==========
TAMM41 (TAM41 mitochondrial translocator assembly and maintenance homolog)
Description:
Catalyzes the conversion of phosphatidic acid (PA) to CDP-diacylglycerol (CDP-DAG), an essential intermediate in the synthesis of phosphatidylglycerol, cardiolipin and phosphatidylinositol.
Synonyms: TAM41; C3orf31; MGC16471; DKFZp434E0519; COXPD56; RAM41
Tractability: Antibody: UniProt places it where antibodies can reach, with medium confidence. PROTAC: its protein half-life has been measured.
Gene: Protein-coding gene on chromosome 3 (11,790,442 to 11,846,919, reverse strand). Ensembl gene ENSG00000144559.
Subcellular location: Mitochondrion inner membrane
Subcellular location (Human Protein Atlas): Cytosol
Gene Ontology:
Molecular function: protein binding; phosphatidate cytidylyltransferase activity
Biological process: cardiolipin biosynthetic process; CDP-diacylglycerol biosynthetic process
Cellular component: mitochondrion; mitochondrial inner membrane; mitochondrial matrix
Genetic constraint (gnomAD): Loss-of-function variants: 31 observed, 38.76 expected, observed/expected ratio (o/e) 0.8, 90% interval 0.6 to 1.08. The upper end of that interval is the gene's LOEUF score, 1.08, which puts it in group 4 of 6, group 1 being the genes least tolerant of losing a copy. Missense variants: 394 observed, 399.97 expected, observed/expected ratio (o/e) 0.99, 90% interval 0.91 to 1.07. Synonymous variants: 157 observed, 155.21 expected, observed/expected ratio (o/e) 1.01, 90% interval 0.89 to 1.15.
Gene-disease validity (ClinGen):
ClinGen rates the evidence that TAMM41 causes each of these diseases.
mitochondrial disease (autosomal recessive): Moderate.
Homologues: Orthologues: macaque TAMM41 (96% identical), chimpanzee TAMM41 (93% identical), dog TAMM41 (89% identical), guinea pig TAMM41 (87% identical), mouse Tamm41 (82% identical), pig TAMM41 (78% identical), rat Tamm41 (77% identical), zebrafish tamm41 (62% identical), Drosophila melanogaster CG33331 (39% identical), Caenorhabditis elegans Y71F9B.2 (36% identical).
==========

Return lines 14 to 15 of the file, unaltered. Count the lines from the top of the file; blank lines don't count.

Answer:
Gene-disease validity (ClinGen):
ClinGen rates the evidence that TAMM41 causes each of these diseases.